There is also a multi-compartment carry-case (or, as they call it, purse) with a funky glitter globe-type front that allows you to store all your slime creations without them leaking into each other. As a parent fed up of having innumerable pots and jars of slime all over the house, I think this is a great idea !

This also keeps the slime in tip-top condition so it won't go hard and gives you easy access, whenever you feel the need to have a play with it. Which, judging by the Madhouse kids, is about every two minutes !

The Deluxe Pack that we reviewed has an RRP of £22.99. There is also a Fantasy Pack (as above, for the slime and inclusions, although in different colours, plus a heart necklace and rainbow charm - RRP £14.99) and a Confetti Pack (fluffy slime plus inclusions, bow bracelet and bunny charm -RRP £14.99).

Disclosure : We received the product in order to write an honest review.

Sunday, 18 February 2018

Madhouse recipe : Tagliatelle with Ragu Sauce from scratch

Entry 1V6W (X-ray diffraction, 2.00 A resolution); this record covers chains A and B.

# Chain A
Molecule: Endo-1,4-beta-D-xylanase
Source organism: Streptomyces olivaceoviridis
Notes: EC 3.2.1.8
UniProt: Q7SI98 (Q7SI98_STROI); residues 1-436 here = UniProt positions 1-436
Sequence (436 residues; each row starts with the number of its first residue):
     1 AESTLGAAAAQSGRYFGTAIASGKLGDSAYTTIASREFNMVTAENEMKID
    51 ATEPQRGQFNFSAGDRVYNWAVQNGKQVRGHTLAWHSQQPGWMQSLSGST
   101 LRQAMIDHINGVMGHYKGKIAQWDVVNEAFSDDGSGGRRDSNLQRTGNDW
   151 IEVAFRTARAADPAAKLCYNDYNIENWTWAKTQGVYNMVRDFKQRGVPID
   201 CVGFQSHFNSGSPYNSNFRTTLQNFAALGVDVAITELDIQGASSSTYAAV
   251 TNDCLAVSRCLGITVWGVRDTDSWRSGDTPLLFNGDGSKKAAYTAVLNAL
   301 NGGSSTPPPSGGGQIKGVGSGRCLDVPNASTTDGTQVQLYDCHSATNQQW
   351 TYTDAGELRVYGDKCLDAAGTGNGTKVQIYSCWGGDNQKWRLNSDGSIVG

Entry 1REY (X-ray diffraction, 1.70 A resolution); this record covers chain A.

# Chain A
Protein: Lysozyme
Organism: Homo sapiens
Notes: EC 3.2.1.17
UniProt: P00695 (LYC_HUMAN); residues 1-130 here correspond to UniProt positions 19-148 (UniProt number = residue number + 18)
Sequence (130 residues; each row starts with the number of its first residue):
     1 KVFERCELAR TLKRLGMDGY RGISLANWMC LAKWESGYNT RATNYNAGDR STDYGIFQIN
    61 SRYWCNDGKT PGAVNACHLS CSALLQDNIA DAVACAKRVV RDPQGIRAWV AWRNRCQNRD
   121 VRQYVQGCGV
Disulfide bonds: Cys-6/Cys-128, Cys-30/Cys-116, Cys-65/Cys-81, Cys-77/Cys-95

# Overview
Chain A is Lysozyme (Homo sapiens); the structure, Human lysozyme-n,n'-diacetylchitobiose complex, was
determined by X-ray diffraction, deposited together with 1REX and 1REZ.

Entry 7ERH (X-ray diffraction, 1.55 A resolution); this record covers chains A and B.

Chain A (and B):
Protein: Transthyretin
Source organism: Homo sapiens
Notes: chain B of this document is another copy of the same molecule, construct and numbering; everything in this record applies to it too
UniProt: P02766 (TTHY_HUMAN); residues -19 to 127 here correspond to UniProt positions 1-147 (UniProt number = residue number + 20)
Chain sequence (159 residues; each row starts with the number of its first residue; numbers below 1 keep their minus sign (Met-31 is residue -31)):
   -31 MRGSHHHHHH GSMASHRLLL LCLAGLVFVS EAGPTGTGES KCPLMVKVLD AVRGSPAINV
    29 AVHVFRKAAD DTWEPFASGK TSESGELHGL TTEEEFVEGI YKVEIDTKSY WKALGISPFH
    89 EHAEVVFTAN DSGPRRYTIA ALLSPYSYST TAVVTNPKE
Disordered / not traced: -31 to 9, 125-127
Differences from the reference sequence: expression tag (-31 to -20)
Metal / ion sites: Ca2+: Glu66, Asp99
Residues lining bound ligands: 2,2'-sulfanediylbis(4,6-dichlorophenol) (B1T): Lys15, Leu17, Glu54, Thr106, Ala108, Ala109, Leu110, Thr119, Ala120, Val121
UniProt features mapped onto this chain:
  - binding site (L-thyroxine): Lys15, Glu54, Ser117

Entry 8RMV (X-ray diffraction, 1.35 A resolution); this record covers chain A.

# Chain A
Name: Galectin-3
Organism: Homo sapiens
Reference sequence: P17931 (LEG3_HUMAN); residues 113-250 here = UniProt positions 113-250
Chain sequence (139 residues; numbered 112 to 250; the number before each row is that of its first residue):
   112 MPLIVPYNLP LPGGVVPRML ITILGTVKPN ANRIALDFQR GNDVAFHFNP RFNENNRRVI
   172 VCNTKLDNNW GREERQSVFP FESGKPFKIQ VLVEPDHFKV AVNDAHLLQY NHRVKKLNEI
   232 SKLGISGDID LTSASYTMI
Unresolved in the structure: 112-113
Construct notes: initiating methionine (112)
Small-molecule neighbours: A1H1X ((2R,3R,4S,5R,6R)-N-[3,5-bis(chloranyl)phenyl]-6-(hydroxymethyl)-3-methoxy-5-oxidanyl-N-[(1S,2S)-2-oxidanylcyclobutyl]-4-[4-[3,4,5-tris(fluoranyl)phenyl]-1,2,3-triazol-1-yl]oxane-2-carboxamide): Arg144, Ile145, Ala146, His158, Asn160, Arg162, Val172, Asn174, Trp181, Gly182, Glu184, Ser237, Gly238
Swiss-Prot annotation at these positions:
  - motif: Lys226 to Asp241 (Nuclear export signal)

Cirio have recently released a new recipe book full of delicious dishes that are simple to make and bursting with flavours from Italy. They sent me a selection of their products, along with one of the recipes to try out -  Tagliatelle with Ragu Sauce. Ragu Sauce, or spag bol as it has been unceremoniously renamed by the majority of Brits, has been a staple of my diet since my student days. It's simple to prepare, but also simple to get wrong. For some, it involves using a pack of extra value pasta and a jar of bolognese sauce, which is unlikely to get great results. For others, me included, it usually involves a sauce made from scratch and a pack of supermarket spaghetti. I do occasionally buy fresh pasta from the chilled aisle, but I'd never thought about making it from scratch, assuming I'd need one of those fancy pasta makers that you see on cookery programmes.